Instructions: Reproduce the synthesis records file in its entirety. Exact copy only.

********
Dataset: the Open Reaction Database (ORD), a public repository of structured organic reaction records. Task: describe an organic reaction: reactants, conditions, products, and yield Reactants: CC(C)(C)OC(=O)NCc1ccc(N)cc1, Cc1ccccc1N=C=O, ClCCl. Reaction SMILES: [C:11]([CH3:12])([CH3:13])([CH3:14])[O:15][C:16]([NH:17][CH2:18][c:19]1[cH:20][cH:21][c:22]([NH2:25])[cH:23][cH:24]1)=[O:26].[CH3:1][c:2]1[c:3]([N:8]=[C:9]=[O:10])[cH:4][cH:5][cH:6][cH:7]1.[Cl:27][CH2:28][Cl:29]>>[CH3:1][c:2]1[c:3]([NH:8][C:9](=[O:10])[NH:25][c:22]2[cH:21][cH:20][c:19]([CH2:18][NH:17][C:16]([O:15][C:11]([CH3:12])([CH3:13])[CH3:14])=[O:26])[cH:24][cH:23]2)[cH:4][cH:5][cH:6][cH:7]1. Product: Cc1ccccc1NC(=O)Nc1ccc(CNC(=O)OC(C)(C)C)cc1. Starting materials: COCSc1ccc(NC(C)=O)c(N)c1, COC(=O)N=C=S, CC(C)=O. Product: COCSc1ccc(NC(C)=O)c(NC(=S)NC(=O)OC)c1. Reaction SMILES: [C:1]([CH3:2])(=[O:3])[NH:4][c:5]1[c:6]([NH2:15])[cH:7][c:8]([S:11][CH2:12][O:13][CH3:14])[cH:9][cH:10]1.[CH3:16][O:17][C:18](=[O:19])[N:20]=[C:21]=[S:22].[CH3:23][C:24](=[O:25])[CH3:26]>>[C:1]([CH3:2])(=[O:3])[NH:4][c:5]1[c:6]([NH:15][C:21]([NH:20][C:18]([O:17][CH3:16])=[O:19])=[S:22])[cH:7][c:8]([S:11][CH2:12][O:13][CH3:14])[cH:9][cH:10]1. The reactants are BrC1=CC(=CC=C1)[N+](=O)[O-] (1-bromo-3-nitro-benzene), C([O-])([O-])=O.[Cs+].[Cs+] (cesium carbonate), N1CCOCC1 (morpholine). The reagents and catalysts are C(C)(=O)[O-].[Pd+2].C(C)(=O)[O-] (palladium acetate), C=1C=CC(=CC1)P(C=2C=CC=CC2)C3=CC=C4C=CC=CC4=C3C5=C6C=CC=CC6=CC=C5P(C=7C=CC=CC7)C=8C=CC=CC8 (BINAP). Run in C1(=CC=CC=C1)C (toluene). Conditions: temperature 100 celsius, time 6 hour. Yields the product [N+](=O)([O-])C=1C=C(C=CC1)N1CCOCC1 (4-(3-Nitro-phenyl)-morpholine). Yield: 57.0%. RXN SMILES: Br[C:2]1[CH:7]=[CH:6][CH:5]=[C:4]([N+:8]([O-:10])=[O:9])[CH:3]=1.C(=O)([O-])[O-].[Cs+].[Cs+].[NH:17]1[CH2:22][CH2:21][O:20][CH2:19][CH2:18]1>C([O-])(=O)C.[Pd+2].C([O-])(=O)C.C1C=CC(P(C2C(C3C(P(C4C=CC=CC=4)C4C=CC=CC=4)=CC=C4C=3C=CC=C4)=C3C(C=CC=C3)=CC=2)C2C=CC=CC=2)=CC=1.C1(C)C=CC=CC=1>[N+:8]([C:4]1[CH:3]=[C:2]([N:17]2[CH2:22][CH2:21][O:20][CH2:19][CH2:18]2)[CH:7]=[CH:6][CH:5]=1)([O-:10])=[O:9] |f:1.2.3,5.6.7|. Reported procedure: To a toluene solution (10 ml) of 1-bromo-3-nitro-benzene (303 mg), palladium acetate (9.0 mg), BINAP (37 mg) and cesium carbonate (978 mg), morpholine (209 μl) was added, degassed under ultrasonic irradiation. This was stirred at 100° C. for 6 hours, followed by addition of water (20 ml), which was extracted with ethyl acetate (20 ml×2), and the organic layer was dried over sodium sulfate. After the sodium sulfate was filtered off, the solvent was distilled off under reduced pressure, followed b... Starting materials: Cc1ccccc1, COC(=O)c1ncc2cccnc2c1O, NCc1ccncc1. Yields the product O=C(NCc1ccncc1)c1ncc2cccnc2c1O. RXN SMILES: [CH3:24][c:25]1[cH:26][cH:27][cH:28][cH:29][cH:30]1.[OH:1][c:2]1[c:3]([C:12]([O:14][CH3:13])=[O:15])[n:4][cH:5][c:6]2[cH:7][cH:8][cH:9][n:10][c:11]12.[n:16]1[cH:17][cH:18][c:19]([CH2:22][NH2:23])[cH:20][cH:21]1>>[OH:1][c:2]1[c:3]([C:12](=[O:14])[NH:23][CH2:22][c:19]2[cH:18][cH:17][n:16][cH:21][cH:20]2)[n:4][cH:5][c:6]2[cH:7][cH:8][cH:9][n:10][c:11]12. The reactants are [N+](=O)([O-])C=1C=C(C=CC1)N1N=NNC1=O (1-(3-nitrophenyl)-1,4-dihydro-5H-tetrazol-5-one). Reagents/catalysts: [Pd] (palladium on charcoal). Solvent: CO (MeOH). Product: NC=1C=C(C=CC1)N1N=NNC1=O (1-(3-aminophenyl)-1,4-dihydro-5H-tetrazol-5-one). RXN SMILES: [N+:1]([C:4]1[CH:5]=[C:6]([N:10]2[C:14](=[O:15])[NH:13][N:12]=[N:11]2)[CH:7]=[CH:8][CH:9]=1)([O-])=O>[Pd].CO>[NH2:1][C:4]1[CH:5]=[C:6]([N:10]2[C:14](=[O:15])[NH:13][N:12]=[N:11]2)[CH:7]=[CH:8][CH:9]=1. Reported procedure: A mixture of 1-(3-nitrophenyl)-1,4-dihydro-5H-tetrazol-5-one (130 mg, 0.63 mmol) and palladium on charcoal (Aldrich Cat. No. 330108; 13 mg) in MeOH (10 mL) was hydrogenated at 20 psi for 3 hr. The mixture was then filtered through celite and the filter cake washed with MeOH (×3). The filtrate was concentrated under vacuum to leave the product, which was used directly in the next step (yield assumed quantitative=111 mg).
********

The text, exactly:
Dataset: the Open Reaction Database (ORD), a public repository of structured organic reaction records. Task: describe an organic reaction: reactants, conditions, products, and yield Reactants: CC(C)(C)OC(=O)NCc1ccc(N)cc1, Cc1ccccc1N=C=O, ClCCl. Reaction SMILES: [C:11]([CH3:12])([CH3:13])([CH3:14])[O:15][C:16]([NH:17][CH2:18][c:19]1[cH:20][cH:21][c:22]([NH2:25])[cH:23][cH:24]1)=[O:26].[CH3:1][c:2]1[c:3]([N:8]=[C:9]=[O:10])[cH:4][cH:5][cH:6][cH:7]1.[Cl:27][CH2:28][Cl:29]>>[CH3:1][c:2]1[c:3]([NH:8][C:9](=[O:10])[NH:25][c:22]2[cH:21][cH:20][c:19]([CH2:18][NH:17][C:16]([O:15][C:11]([CH3:12])([CH3:13])[CH3:14])=[O:26])[cH:24][cH:23]2)[cH:4][cH:5][cH:6][cH:7]1. Product: Cc1ccccc1NC(=O)Nc1ccc(CNC(=O)OC(C)(C)C)cc1. Starting materials: COCSc1ccc(NC(C)=O)c(N)c1, COC(=O)N=C=S, CC(C)=O. Product: COCSc1ccc(NC(C)=O)c(NC(=S)NC(=O)OC)c1. Reaction SMILES: [C:1]([CH3:2])(=[O:3])[NH:4][c:5]1[c:6]([NH2:15])[cH:7][c:8]([S:11][CH2:12][O:13][CH3:14])[cH:9][cH:10]1.[CH3:16][O:17][C:18](=[O:19])[N:20]=[C:21]=[S:22].[CH3:23][C:24](=[O:25])[CH3:26]>>[C:1]([CH3:2])(=[O:3])[NH:4][c:5]1[c:6]([NH:15][C:21]([NH:20][C:18]([O:17][CH3:16])=[O:19])=[S:22])[cH:7][c:8]([S:11][CH2:12][O:13][CH3:14])[cH:9][cH:10]1. The reactants are BrC1=CC(=CC=C1)[N+](=O)[O-] (1-bromo-3-nitro-benzene), C([O-])([O-])=O.[Cs+].[Cs+] (cesium carbonate), N1CCOCC1 (morpholine). The reagents and catalysts are C(C)(=O)[O-].[Pd+2].C(C)(=O)[O-] (palladium acetate), C=1C=CC(=CC1)P(C=2C=CC=CC2)C3=CC=C4C=CC=CC4=C3C5=C6C=CC=CC6=CC=C5P(C=7C=CC=CC7)C=8C=CC=CC8 (BINAP). Run in C1(=CC=CC=C1)C (toluene). Conditions: temperature 100 celsius, time 6 hour. Yields the product [N+](=O)([O-])C=1C=C(C=CC1)N1CCOCC1 (4-(3-Nitro-phenyl)-morpholine). Yield: 57.0%. RXN SMILES: Br[C:2]1[CH:7]=[CH:6][CH:5]=[C:4]([N+:8]([O-:10])=[O:9])[CH:3]=1.C(=O)([O-])[O-].[Cs+].[Cs+].[NH:17]1[CH2:22][CH2:21][O:20][CH2:19][CH2:18]1>C([O-])(=O)C.[Pd+2].C([O-])(=O)C.C1C=CC(P(C2C(C3C(P(C4C=CC=CC=4)C4C=CC=CC=4)=CC=C4C=3C=CC=C4)=C3C(C=CC=C3)=CC=2)C2C=CC=CC=2)=CC=1.C1(C)C=CC=CC=1>[N+:8]([C:4]1[CH:3]=[C:2]([N:17]2[CH2:22][CH2:21][O:20][CH2:19][CH2:18]2)[CH:7]=[CH:6][CH:5]=1)([O-:10])=[O:9] |f:1.2.3,5.6.7|. Reported procedure: To a toluene solution (10 ml) of 1-bromo-3-nitro-benzene (303 mg), palladium acetate (9.0 mg), BINAP (37 mg) and cesium carbonate (978 mg), morpholine (209 μl) was added, degassed under ultrasonic irradiation. This was stirred at 100° C. for 6 hours, followed by addition of water (20 ml), which was extracted with ethyl acetate (20 ml×2), and the organic layer was dried over sodium sulfate. After the sodium sulfate was filtered off, the solvent was distilled off under reduced pressure, followed b... Starting materials: Cc1ccccc1, COC(=O)c1ncc2cccnc2c1O, NCc1ccncc1. Yields the product O=C(NCc1ccncc1)c1ncc2cccnc2c1O. RXN SMILES: [CH3:24][c:25]1[cH:26][cH:27][cH:28][cH:29][cH:30]1.[OH:1][c:2]1[c:3]([C:12]([O:14][CH3:13])=[O:15])[n:4][cH:5][c:6]2[cH:7][cH:8][cH:9][n:10][c:11]12.[n:16]1[cH:17][cH:18][c:19]([CH2:22][NH2:23])[cH:20][cH:21]1>>[OH:1][c:2]1[c:3]([C:12](=[O:14])[NH:23][CH2:22][c:19]2[cH:18][cH:17][n:16][cH:21][cH:20]2)[n:4][cH:5][c:6]2[cH:7][cH:8][cH:9][n:10][c:11]12. The reactants are [N+](=O)([O-])C=1C=C(C=CC1)N1N=NNC1=O (1-(3-nitrophenyl)-1,4-dihydro-5H-tetrazol-5-one). Reagents/catalysts: [Pd] (palladium on charcoal). Solvent: CO (MeOH). Product: NC=1C=C(C=CC1)N1N=NNC1=O (1-(3-aminophenyl)-1,4-dihydro-5H-tetrazol-5-one). RXN SMILES: [N+:1]([C:4]1[CH:5]=[C:6]([N:10]2[C:14](=[O:15])[NH:13][N:12]=[N:11]2)[CH:7]=[CH:8][CH:9]=1)([O-])=O>[Pd].CO>[NH2:1][C:4]1[CH:5]=[C:6]([N:10]2[C:14](=[O:15])[NH:13][N:12]=[N:11]2)[CH:7]=[CH:8][CH:9]=1. Reported procedure: A mixture of 1-(3-nitrophenyl)-1,4-dihydro-5H-tetrazol-5-one (130 mg, 0.63 mmol) and palladium on charcoal (Aldrich Cat. No. 330108; 13 mg) in MeOH (10 mL) was hydrogenated at 20 psi for 3 hr. The mixture was then filtered through celite and the filter cake washed with MeOH (×3). The filtrate was concentrated under vacuum to leave the product, which was used directly in the next step (yield assumed quantitative=111 mg).